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New Zealand is in the middle of a baby boom

Increases in the number of births in New Zealand often result in headlines proclaiming the arrival of a 'baby boom', but is this valid?

Baby boom is a phrase commonly used by demographers to describe the large numbers of people born in the period following World War II. As such, it describes an historical period more than a demographic phenomenon. However, that won't help us answer the current question. So, for argument's sake, let's define a baby boom as 'a significant increase in the birth rate.'

For instance, 64,540 births were recorded in 2008, a number surpassed only by historical highs in the early 1960s. However, a high number of births does not necessarily mean a high birth rate. The birth rate depends on the size of the population producing the births, and this has grown substantially over the last four decades. The total fertility rate for 2008 was 2.2 births per woman. Although this was the highest rate since 1977, it is still only 0.2 of a baby higher than the average birth rate for the last 20 years (2.0 births per woman).

In 1961, the birth rate was around 4.3 births per woman. The number of births registered in the December year was 65,390 – the highest ever registered. In the last 50 years, the female population has increased by around 1 million. If the 1961 birth rates applied today we would have had around 112,000 births in 2011. In fact we had only 61,400. With the current birth rate only just reaching replacement level (2.1) we cannot justify the claim that New Zealand is having a baby boom.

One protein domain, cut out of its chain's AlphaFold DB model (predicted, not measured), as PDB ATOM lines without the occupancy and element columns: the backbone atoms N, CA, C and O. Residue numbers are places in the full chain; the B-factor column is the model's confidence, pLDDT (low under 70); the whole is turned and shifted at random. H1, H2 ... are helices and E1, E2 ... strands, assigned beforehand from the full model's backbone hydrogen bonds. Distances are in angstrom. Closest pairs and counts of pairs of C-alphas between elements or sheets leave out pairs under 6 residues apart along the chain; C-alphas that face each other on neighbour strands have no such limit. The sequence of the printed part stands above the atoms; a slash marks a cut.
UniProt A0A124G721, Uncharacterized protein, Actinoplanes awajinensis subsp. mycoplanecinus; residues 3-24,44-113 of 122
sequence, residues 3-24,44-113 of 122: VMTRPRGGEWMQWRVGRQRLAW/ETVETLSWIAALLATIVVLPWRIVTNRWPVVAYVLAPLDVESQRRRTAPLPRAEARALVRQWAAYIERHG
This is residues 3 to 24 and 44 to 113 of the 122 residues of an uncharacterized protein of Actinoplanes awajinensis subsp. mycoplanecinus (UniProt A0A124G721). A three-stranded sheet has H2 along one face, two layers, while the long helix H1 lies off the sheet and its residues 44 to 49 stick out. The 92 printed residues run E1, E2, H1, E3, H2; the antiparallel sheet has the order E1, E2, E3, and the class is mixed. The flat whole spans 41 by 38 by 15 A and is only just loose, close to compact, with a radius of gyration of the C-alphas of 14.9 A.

Conclusion

This myth is busted.

How did this myth arise?

The birth rate has been very stable over the last couple of decades, fluctuating around 2 births per woman, with a high of 2.2 in 1990 and 2008, and a low of 1.9 in 2002. This period of stability may overemphasise the ups and downs. In contrast, the period from 1968 to 1987 saw a significant decline in the birth rate – from 3.3 births in 1968 to 1.9 in the early 1980s.

What is replacement level fertility?

Replacement level fertility is the average number of children a woman needs to have to produce one daughter who survives to childbearing age. It is also described as the total fertility rate required for the population to replace itself, without migration. The internationally accepted replacement level is 2.1 births per woman. It allows for the mortality of females between birth and childbearing and the birth of more boys than girls. On average, throughout the world, 105 boys are born for every 100 girls.

For your information

Births and Deaths – information releases 
Statistics on the number of births and deaths registered in New Zealand, and selected fertility and mortality indices. Updated quarterly.

Published 22 June 2012, based on information previously published on 17 December 2007.

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